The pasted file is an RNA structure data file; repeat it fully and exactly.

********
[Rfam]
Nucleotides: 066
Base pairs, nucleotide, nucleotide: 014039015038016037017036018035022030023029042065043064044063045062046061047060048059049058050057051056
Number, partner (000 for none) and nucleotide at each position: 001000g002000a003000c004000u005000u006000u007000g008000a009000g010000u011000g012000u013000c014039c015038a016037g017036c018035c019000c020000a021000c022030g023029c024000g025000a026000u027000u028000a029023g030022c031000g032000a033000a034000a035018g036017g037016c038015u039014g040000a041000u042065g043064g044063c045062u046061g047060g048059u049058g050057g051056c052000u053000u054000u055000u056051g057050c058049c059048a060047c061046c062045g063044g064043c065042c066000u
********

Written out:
[Rfam]
Nucleotides: 066
Base pairs, nucleotide, nucleotide: 014039015038016037017036018035022030023029042065043064044063045062046061047060048059049058050057051056
Number, partner (000 for none) and nucleotide at each position: 001000g002000a003000c004000u005000u006000u007000g008000a009000g010000u011000g012000u013000c014039c015038a016037g017036c018035c019000c020000a021000c022030g023029c024000g025000a026000u027000u028000a029023g030022c031000g032000a033000a034000a035018g036017g037016c038015u039014g040000a041000u042065g043064g044063c045062u046061g047060g048059u049058g050057g051056c052000u053000u054000u055000u056051g057050c058049c059048a060047c061046c062045g063044g064043c065042c066000u